Up at the top near La Cumbre, around 16,000′ (nearly 5000 m)
Our time in Bolivia (on bikes) has been restricted to the high and dry altiplano, but we wanted to get a glimpse of the tropical lowlands before leaving the country next week. For this reason, we decided to do a three day hike that starts in the high mountains and winds down a river valley into the steamy jungle. We also wanted to break in our new hiking shoes (bought in La Paz) before our 4-day hike to Machu Pichu which we will start in another couple of weeks.
Because we didn’t have backpacks, and we were nervous about undertaking the hike, we decided to hire a guide through a travel agency. Our ‘guide’ turned out to be more of a porter and a cook. This was all good and well, but we could certainly have carried our own gear and cooked our own food. We were disappointed that he didn’t tell us anything about the areas we were hiking through, and even more so when it came time to return to La Paz. It was a nightmare half day of finding public transportation (4 separate vehicles), and our guide seemed just as lost as we were. In fact, Jason was the one who found us the main transport to La Paz!
Despite the shortcomings, we are glad we did the hike. Our legs are more or less destroyed from descending so many miles on rough, slippery trails, but we got to see the lush jungle and even a wild monkey! In the narrative below I’ll try to share a bit about our time on the trail.
We were super excited to start the hike, and a little nervous too since it’s been over a year since our last real hike. We agonized over what items were actually worth carrying. We decided we only needed one sleeping bag, and that we didn’t need too much warm gear since we could use our sleeping bag liners as warm togas. We might have looked a bit funny, but it worked!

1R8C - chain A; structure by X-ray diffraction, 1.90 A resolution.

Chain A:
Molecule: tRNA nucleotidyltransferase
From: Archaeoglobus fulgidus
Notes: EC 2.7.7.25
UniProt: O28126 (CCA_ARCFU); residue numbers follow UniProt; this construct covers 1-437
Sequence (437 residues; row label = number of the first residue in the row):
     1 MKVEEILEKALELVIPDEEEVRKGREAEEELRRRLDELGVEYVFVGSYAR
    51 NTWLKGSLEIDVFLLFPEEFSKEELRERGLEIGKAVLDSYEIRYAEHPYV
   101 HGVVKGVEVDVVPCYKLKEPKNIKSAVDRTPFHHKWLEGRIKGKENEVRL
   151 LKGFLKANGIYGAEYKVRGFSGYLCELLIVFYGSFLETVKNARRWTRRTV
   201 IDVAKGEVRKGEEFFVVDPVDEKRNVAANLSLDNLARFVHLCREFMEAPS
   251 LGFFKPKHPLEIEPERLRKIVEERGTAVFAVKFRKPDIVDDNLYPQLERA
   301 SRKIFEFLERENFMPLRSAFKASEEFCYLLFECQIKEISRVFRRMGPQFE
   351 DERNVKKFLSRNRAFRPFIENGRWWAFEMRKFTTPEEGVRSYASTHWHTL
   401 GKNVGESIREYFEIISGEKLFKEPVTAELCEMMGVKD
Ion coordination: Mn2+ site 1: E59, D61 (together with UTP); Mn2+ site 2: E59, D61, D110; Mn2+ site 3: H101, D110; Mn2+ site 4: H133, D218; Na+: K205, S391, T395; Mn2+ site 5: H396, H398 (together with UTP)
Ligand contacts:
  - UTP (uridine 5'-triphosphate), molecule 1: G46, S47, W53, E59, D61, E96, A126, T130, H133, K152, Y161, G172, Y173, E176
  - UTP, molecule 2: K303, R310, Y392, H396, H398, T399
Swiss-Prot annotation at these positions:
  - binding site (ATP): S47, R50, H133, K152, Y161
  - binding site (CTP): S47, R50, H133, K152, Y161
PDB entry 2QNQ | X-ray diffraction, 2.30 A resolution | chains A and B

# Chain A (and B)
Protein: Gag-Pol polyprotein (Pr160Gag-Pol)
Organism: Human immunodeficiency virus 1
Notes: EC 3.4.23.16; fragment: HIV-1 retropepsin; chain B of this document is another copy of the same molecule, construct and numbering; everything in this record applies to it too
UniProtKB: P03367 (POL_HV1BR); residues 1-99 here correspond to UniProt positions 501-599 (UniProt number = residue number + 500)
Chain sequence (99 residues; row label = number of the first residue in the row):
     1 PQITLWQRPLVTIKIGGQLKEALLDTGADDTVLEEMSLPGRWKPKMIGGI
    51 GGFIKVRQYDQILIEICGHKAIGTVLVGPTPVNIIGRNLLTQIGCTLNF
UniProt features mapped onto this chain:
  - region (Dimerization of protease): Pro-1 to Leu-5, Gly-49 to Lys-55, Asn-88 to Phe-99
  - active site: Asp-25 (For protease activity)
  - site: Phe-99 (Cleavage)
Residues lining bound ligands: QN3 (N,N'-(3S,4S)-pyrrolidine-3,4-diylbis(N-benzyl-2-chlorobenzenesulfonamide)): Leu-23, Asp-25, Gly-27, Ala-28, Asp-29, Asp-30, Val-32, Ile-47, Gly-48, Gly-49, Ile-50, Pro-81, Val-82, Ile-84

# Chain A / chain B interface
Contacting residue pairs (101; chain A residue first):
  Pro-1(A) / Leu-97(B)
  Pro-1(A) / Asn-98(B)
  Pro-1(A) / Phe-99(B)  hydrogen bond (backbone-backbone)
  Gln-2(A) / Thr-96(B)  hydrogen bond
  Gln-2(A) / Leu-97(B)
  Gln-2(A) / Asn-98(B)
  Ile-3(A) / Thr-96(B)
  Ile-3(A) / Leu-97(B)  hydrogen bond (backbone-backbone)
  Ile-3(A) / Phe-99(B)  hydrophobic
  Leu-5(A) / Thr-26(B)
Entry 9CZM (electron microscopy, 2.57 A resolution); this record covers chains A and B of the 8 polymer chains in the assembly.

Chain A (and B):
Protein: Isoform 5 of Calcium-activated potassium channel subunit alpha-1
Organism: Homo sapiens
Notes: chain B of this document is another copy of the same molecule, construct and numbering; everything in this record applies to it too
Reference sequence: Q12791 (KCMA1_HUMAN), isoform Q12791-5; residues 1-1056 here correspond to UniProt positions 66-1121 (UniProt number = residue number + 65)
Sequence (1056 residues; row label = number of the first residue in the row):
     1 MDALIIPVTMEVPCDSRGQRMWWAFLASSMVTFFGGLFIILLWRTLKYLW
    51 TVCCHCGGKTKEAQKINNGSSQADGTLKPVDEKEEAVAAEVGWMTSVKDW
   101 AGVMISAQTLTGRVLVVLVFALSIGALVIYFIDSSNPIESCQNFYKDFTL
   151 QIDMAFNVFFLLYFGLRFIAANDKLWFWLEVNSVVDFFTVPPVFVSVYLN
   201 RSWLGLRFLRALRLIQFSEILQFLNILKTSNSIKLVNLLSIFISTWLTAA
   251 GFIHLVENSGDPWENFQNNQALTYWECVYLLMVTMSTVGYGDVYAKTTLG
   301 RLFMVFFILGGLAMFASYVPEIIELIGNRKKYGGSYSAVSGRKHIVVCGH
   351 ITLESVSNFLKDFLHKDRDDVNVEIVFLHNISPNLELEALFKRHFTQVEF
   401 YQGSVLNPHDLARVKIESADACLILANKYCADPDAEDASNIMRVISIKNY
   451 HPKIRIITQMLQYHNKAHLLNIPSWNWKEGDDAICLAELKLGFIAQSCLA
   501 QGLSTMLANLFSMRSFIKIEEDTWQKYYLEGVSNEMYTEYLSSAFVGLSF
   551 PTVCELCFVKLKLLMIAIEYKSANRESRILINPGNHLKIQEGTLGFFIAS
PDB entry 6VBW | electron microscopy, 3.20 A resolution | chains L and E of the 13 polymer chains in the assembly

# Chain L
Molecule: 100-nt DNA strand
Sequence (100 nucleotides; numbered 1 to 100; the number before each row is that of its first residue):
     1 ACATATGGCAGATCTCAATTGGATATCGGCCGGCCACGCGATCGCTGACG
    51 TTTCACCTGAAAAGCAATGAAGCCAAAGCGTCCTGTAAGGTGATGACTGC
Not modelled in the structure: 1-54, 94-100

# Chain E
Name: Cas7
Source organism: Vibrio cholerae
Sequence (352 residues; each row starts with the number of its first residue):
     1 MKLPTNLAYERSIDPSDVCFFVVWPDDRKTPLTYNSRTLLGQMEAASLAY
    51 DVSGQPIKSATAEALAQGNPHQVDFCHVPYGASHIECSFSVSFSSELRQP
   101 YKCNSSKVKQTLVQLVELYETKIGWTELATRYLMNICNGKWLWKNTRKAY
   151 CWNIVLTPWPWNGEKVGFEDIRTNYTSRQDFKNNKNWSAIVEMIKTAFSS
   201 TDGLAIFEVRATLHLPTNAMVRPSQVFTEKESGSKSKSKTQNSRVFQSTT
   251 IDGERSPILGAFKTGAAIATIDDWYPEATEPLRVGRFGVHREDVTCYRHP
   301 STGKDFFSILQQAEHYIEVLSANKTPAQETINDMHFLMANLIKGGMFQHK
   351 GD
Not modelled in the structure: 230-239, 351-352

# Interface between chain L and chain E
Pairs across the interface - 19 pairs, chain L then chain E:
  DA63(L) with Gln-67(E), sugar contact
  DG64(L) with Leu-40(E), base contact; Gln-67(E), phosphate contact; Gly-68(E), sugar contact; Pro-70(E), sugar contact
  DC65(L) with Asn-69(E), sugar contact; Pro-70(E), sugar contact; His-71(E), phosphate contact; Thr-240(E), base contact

We were transported in a taxi to the highest part of the trail. When we got there it was high, beautiful, and cold! We got wrapped up in our sleeping bag liner togas, and started down the trail. The views were good when the clouds parted enough to let us see. Our guide took off in front of us, and we made our own careful way down the steep and rocky path. This first bit of hiking before lunch ended up being one of our favorite parts of the whole thing. There were very few plants, but there were steep rock faces, cute llamas, and stone ruins. We watched the clouds rise from the depths of the valleys until we were in them, and for the rest of the day all we saw were clouds.
It was a long way down…
Just as we stopped for lunch the rain began, and it continued for the rest of the day. The path was actually very nice, and we mostly stayed happy, but not completely. They didn’t give us a rain cover for the rented backpack, and we had to do quite a bit of shuffling to get our gear in places where it would stay mostly dry.
Stone-paved trail, in the Inca style
Everything got a lot greener!
For the rest of the day we picked our way downhill steeply on slick stones, with our guide somewhere off ahead of us. It was with great relief (and the beginning of tired legs) that we arrived at our intended destination with a covered camping area.
It got wet.
Jason was very excited to see the bridge to a covered camping spot!
That night was pretty fun. We had snacks and a little chat with our guide, Tomas. He has four mostly grown kids, one of which is in college. It was nice to chat with him, and this was our only chat for the rest of the trip, which was passing strange. He cooked us a yummy dinner of soup, pasta, meat, and some simple veggies. We chatted some more with a lovely Belgian couple also doing the hike, then headed to early bed.
Luckily, the day dawned a bit drier, and it wasn’t too cold. Tomas insisted that we get up at 5:30 am, so the alarm went off in complete darkness. We were hiking by first light. The trail began to be overgrown with jungle-type plants, and there were many crossings of raging streams. The first three hours were super slippery, but after that the trail improved and we could walk more or less normally. Of course, by this time our legs were already sore from the previous day.